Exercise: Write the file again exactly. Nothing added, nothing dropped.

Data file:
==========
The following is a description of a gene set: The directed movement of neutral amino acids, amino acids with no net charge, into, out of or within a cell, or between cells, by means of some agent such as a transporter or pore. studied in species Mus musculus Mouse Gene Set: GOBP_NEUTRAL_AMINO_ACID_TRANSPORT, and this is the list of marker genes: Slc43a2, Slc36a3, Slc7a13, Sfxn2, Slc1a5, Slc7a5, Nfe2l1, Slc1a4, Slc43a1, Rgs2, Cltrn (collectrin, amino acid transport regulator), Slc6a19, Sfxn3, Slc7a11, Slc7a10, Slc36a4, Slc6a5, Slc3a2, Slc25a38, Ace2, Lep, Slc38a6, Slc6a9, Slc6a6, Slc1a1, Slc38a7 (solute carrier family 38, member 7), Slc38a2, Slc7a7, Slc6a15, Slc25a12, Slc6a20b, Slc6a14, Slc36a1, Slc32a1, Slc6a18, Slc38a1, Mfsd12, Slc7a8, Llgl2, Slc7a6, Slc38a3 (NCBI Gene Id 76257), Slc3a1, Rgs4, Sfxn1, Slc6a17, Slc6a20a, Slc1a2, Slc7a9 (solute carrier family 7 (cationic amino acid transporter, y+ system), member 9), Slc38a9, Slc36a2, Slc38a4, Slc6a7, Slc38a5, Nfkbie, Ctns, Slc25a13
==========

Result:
The following is a description of a gene set: The directed movement of neutral amino acids, amino acids with no net charge, into, out of or within a cell, or between cells, by means of some agent such as a transporter or pore. studied in species Mus musculus Mouse Gene Set: GOBP_NEUTRAL_AMINO_ACID_TRANSPORT, and this is the list of marker genes: Slc43a2, Slc36a3, Slc7a13, Sfxn2, Slc1a5, Slc7a5, Nfe2l1, Slc1a4, Slc43a1, Rgs2, Cltrn (collectrin, amino acid transport regulator), Slc6a19, Sfxn3, Slc7a11, Slc7a10, Slc36a4, Slc6a5, Slc3a2, Slc25a38, Ace2, Lep, Slc38a6, Slc6a9, Slc6a6, Slc1a1, Slc38a7 (solute carrier family 38, member 7), Slc38a2, Slc7a7, Slc6a15, Slc25a12, Slc6a20b, Slc6a14, Slc36a1, Slc32a1, Slc6a18, Slc38a1, Mfsd12, Slc7a8, Llgl2, Slc7a6, Slc38a3 (NCBI Gene Id 76257), Slc3a1, Rgs4, Sfxn1, Slc6a17, Slc6a20a, Slc1a2, Slc7a9 (solute carrier family 7 (cationic amino acid transporter, y+ system), member 9), Slc38a9, Slc36a2, Slc38a4, Slc6a7, Slc38a5, Nfkbie, Ctns, Slc25a13